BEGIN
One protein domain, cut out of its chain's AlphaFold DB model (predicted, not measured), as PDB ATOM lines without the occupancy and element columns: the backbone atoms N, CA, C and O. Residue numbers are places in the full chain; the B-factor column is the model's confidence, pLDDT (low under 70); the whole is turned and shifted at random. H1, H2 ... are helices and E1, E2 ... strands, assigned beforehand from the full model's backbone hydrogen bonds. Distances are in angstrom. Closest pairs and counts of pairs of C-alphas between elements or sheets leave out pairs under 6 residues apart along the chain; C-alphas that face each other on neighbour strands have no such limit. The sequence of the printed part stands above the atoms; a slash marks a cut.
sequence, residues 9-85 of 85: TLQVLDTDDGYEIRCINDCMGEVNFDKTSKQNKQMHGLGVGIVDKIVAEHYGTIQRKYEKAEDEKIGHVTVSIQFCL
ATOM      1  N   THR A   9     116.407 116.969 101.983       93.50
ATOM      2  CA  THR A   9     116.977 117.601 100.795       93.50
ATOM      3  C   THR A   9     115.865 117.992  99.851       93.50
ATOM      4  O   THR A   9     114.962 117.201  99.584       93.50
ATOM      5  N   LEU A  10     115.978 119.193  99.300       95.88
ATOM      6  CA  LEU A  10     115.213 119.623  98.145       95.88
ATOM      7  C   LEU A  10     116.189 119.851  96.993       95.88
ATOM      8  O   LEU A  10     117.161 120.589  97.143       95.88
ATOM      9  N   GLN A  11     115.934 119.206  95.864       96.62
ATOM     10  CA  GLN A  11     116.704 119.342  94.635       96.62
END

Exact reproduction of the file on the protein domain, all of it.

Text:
One protein domain, cut out of its chain's AlphaFold DB model (predicted, not measured), as PDB ATOM lines without the occupancy and element columns: the backbone atoms N, CA, C and O. Residue numbers are places in the full chain; the B-factor column is the model's confidence, pLDDT (low under 70); the whole is turned and shifted at random. H1, H2 ... are helices and E1, E2 ... strands, assigned beforehand from the full model's backbone hydrogen bonds. Distances are in angstrom. Closest pairs and counts of pairs of C-alphas between elements or sheets leave out pairs under 6 residues apart along the chain; C-alphas that face each other on neighbour strands have no such limit. The sequence of the printed part stands above the atoms; a slash marks a cut.
sequence, residues 9-85 of 85: TLQVLDTDDGYEIRCINDCMGEVNFDKTSKQNKQMHGLGVGIVDKIVAEHYGTIQRKYEKAEDEKIGHVTVSIQFCL
ATOM      1  N   THR A   9     116.407 116.969 101.983       93.50
ATOM      2  CA  THR A   9     116.977 117.601 100.795       93.50
ATOM      3  C   THR A   9     115.865 117.992  99.851       93.50
ATOM      4  O   THR A   9     114.962 117.201  99.584       93.50
ATOM      5  N   LEU A  10     115.978 119.193  99.300       95.88
ATOM      6  CA  LEU A  10     115.213 119.623  98.145       95.88
ATOM      7  C   LEU A  10     116.189 119.851  96.993       95.88
ATOM      8  O   LEU A  10     117.161 120.589  97.143       95.88
ATOM      9  N   GLN A  11     115.934 119.206  95.864       96.62
ATOM     10  CA  GLN A  11     116.704 119.342  94.635       96.62